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Saruman: From Wise to Foolish

     "'Radagast the Brown!' laughed Saruman, and he no longer concealed his scorn. "Radagast the Bird-tamer! Radagast the Simple! Radagast the Fool! Yet he had just the wit to play the part that I set him. For you have come, and that was all the purpose of my message. And here you will stay, Gandalf the Grey, and rest from journeys. For I am Saruman the Wise, Saruman Ring-maker, Saruman of Many Colours!'" (The Lord of the Rings)

Saruman: From Wise to Fool

Ted Sandyman and Bill Ferny aside, it is Saruman who we come to despise most, for he once was an ally to all that was good. He was head of the Council of the Wise. Now we see him as his treachery is unmasked. Notice that Saruman calls himself "Ring-maker". It is his will to use the Ring of Power against the Lord of Mordor. His ambition stops not with that, but extends to the defeat of all in Middle Earth. His folly is unmasked. He is captured in his own halls at Isengard. Although he escapes he does so as a beggar, a player of tricks. No more is he Saruman the Wise. He is Saruman the Fool. For he remains unrepentant. In researching this it is interesting to notice that Melkor, the Ainur who at first opposed Iluvatar and was cast out of his presence and made war upon Middle Earth, once repented. The repentance lasted for a season, but was not thorough. Yet one much lesser than Melkor does not repent at all.

When Jesus walked the streets of Israel he spoke to many people, both in crowds and face to face. What is interesting to notice is that, like Saruman, the religious leaders, the teachers of the Law, the Pharisees and Sadducess, for the most part, were singled out by God to be the wise leaders of His people. And yet these were the same people who opposed the very Messiah their prophets had taught would one day come. Like Saruman that had put off Godly wisdom and replaced it with their human wisdom, thereby making themselves fools in God's eyes, and before the world. Not all were like this. Nicodemus and Joseph of Aremathea were but two who believed in Jesus and His words. So let's not paint the picture with too wide a brush.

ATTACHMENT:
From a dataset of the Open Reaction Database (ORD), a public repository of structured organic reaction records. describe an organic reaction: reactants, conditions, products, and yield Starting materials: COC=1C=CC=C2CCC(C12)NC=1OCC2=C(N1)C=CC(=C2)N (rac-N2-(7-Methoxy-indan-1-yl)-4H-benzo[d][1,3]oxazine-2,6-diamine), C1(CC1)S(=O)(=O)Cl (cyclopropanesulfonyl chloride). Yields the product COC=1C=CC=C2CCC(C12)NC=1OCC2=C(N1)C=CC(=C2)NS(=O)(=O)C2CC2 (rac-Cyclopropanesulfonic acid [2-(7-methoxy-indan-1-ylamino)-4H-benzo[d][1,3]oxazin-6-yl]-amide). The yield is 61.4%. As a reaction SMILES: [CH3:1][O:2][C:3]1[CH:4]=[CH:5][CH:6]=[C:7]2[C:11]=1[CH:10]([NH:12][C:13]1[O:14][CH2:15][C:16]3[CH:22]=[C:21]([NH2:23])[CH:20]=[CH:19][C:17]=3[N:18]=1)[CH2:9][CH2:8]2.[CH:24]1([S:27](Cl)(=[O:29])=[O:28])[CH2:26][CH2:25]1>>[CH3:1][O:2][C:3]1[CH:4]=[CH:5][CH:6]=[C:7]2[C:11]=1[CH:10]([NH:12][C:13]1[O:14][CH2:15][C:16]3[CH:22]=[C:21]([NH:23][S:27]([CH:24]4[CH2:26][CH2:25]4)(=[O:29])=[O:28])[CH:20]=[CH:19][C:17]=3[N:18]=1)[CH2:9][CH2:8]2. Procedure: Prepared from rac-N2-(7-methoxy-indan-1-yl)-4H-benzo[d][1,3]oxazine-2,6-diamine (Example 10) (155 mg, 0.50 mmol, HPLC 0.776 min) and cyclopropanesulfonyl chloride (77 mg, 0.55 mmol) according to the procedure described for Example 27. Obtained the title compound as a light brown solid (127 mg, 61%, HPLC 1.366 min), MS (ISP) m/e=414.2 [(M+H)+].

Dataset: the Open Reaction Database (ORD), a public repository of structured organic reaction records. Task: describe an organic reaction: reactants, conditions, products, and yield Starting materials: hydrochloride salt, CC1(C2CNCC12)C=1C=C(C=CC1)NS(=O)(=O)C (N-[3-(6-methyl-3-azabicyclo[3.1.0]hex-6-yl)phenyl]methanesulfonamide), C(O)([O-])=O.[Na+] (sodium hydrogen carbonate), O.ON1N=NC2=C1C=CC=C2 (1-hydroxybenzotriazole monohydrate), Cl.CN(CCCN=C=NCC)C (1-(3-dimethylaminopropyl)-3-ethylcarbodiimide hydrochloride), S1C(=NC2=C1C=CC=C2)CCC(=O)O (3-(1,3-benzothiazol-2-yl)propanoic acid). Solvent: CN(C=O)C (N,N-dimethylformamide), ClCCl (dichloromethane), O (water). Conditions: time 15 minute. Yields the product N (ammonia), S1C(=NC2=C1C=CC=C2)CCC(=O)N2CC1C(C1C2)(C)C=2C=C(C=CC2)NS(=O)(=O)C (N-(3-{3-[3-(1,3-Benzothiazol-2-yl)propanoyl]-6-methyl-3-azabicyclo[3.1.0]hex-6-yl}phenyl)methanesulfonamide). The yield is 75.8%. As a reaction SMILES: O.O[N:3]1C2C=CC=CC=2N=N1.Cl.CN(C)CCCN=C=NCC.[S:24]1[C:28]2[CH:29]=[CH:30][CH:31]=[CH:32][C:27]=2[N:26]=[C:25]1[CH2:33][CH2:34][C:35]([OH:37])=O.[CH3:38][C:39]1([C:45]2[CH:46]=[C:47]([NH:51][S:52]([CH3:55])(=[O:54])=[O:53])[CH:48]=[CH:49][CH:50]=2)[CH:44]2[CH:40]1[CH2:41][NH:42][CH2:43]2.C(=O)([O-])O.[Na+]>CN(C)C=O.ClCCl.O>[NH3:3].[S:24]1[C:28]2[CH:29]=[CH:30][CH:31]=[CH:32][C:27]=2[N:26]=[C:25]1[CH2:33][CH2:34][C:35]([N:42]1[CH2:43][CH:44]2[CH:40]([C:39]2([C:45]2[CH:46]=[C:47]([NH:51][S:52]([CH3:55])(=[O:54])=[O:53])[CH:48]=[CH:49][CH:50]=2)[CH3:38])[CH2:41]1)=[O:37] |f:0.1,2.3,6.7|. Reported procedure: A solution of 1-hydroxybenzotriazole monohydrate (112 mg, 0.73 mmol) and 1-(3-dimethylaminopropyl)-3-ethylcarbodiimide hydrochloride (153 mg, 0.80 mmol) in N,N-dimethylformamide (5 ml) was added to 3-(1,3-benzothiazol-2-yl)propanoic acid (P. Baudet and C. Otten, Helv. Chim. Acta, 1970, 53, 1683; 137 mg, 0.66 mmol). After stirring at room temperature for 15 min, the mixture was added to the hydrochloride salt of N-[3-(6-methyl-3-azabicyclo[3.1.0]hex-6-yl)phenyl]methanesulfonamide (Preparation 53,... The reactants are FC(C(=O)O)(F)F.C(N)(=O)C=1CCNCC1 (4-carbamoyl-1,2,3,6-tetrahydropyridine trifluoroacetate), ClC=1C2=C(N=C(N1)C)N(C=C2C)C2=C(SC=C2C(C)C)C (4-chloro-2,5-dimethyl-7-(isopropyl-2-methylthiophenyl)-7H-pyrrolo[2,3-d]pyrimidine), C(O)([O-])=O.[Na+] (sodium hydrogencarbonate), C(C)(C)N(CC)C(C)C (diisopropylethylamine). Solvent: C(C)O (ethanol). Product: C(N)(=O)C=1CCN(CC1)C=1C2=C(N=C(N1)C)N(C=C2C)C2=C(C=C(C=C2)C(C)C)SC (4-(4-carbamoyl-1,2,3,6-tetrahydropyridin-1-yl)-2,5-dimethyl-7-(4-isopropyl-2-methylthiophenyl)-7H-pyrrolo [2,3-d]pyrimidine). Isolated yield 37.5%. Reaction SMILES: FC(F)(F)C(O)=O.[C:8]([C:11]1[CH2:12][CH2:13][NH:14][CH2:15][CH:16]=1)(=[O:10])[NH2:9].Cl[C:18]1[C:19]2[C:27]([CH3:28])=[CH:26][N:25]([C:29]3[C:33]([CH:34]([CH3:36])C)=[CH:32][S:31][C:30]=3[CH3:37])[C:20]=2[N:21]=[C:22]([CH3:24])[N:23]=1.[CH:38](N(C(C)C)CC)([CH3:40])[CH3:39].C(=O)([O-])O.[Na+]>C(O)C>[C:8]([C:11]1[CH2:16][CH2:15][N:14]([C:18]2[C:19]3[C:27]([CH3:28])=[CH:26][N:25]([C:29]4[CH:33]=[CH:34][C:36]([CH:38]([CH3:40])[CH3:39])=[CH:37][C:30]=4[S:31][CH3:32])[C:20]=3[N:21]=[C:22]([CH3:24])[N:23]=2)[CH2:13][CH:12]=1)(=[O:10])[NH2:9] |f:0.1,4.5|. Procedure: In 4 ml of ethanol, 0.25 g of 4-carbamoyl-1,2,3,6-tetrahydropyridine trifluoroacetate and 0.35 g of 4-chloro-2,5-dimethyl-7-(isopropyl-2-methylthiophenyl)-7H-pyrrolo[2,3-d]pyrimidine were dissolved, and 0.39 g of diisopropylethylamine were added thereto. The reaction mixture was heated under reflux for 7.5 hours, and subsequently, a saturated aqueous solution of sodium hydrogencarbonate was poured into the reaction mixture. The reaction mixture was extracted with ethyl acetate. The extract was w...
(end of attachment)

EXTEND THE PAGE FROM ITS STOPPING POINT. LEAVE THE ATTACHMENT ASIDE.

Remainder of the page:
Still it is noteworthy that when Jesus talked to them as a group He seemed to always be attacking their foolish ways. On one occasion Jesus gives the parable of a Pharisee and a "publican", or tax collector, who came to the Temple to pray. The Pharisee "thanks God" that he is not like all these other people, even like this publican. The publican, on the other hand, is so ashamed that he dares not even lift his face towards heaven and asks that God would be merciful to him. For he knows he is a sinner. Jesus asks the people, "Which prayer do you think God shall hear?" Let us not become like Saruman and get caught up in our own wisdom, but let us realize how limited our wisdom is and rely upon God.

     "For Christ sent me not to baptize, but to preach the gospel: not with wisdom of words, lest the cross of Christ should be made of none effect. For the preaching of the cross is to them that perish foolishness; but unto us which are saved it is the power of God. For it is written, I will destroy the wisdom of the wise, and will bring to nothing the understanding of the prudent. Where is the wise? where is the scribe? where is the disputer of this world? hath not God made foolish the wisdom of this world? For after that in the wisdom of God the world by wisdom knew not God, it pleased God by the foolishness of preaching to save them that believe. For the Jews require a sign, and the Greeks seek after wisdom: But we preach Christ crucified, unto the Jews a stumblingblock, and unto the Greeks foolishness; But unto them which are called, both Jews and Greeks, Christ the power of God, and the wisdom of God. Because the foolishness of God is wiser than men; and the weakness of God is stronger than men. For ye see your calling, brethren, how that not many wise men after the flesh, not many mighty, not many noble, are called: But God hath chosen the foolish things of the world to confound the wise; and God hath chosen the weak things of the world to confound the things which are mighty; And base things of the world, and things which are despised, hath God chosen, yea, and things which are not, to bring to nought things that are." (I Corinthians 1:17-28)